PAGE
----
This post was authored by Stephanie Marcus, Science Reference Librarian in the Science, Technology, and Business Division. The dance between the ionosphere and the thermosphere is complicated!  At the boundary between Earth and space, charged particles and fields co-exist with Earth’s neutral atmosphere and cause a continual tug of war between the neutral and ionized […]

Using Space-Based Observations for Improved Global Water Security and Sustainability: May 15 Lecture with NASA’s Dr. John Bolten

This post was authored by Stephanie Marcus, Science Reference Librarian in the Science, Technology, and Business Division. The combined stresses of overpopulation, water pollution, and poor water management practices require new approaches to better assess and manage global water security and sustainability. Dr. John Bolten will review the technological advances in satellite-based remote sensing and numerical […]

NASA Astrophysicist Dr. Scott Guzewich to Discuss ‘Swimming in Martian Lakes: Curiosity at Gale Crater’ on April 25

This post was authored by Stephanie Marcus, Science Reference Librarian in the Science, Technology, and Business Division. NASA’s Mars Science Laboratory mission landed the nuclear powered rover Curiosity on the floor of the 96-mile wide Gale Crater on August 6, 2012.  In a complicated maneuver using a sky crane, it touched down near “Mount Sharp,” […]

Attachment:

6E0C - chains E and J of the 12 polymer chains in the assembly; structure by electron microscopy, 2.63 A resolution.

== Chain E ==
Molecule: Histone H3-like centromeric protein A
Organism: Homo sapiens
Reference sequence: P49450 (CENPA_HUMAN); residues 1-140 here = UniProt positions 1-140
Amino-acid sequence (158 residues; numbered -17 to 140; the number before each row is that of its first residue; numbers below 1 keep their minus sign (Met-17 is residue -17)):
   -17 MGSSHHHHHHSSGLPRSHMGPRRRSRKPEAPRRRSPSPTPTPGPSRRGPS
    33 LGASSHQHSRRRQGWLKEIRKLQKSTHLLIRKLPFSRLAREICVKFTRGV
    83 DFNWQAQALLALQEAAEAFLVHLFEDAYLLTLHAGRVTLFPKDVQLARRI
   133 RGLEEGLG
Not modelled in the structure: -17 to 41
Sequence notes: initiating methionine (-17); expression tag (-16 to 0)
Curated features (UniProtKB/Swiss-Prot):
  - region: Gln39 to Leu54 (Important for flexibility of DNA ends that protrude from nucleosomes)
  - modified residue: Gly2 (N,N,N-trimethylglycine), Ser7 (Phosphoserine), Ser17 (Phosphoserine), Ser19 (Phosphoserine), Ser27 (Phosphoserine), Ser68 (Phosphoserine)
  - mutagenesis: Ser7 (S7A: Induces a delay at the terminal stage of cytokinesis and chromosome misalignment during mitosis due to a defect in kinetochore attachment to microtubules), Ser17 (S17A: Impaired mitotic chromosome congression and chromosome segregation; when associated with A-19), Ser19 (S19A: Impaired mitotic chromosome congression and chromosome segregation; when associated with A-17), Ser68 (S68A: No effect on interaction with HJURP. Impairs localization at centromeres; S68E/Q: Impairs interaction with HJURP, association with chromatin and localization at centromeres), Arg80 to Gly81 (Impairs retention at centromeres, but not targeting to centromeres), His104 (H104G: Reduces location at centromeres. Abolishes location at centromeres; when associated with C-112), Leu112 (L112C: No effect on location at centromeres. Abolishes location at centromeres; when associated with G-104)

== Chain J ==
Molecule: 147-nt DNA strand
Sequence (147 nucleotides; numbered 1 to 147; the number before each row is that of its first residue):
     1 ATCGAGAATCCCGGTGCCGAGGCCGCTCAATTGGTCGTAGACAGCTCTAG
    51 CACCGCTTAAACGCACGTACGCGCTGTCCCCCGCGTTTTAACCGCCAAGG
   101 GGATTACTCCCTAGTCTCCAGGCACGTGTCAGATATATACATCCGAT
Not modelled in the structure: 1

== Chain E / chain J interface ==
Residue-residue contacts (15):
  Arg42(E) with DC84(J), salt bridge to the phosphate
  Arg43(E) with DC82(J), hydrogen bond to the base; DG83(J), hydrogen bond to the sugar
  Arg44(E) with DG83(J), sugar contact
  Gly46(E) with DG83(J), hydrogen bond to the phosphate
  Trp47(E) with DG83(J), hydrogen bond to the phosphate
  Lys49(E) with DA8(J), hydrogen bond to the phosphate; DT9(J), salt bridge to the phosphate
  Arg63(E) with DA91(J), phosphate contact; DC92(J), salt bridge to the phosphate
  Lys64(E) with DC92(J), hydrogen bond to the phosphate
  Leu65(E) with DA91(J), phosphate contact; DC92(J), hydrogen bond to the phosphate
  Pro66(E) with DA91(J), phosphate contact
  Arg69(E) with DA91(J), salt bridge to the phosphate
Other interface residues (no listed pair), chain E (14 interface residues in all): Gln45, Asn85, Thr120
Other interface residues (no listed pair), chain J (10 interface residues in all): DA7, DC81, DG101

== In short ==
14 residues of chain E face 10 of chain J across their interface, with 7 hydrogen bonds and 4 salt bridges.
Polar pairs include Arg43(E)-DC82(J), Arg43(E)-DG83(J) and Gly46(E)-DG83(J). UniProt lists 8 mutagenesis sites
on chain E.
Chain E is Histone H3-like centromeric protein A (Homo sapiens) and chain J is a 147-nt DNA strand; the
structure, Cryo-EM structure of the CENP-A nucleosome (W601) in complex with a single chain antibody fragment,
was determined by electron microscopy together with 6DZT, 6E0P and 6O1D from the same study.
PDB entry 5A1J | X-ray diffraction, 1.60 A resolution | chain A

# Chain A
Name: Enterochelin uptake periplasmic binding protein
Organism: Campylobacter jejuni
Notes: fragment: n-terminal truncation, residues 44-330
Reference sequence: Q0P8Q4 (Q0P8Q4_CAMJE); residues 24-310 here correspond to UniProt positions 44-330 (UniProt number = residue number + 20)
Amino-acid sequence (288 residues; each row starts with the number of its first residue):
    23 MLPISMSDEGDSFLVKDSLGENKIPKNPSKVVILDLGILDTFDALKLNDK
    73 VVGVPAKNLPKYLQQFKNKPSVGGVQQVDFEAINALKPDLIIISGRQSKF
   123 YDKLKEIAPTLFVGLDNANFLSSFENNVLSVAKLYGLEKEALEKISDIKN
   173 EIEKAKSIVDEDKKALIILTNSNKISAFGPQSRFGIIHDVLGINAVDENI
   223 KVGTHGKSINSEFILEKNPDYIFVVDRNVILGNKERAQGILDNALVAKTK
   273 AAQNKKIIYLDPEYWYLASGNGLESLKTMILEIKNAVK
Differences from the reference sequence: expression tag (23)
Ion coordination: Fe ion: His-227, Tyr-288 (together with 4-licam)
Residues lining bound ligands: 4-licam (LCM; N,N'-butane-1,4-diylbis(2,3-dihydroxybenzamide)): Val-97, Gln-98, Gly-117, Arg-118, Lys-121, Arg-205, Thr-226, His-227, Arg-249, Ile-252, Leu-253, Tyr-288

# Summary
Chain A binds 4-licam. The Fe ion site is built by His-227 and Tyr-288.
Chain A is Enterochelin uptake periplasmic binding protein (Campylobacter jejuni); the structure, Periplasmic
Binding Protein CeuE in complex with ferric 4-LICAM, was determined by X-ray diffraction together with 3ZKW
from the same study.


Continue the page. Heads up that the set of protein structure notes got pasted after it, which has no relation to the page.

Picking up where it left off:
Finding Our Origins with the Hubble and James Webb Space Telescopes: Lecture with NASA’s Dr. Jonathan Gardner, March 22

This post was authored by Stephanie Marcus, Science Reference Librarian in the Science, Technology, and Business Division. The Hubble, the first space-based optical telescope, has been circling the Earth and making observations for nearly 28 years since its launch in April 1990.  Just this week it has had its eye on a relic galaxy, NGC […]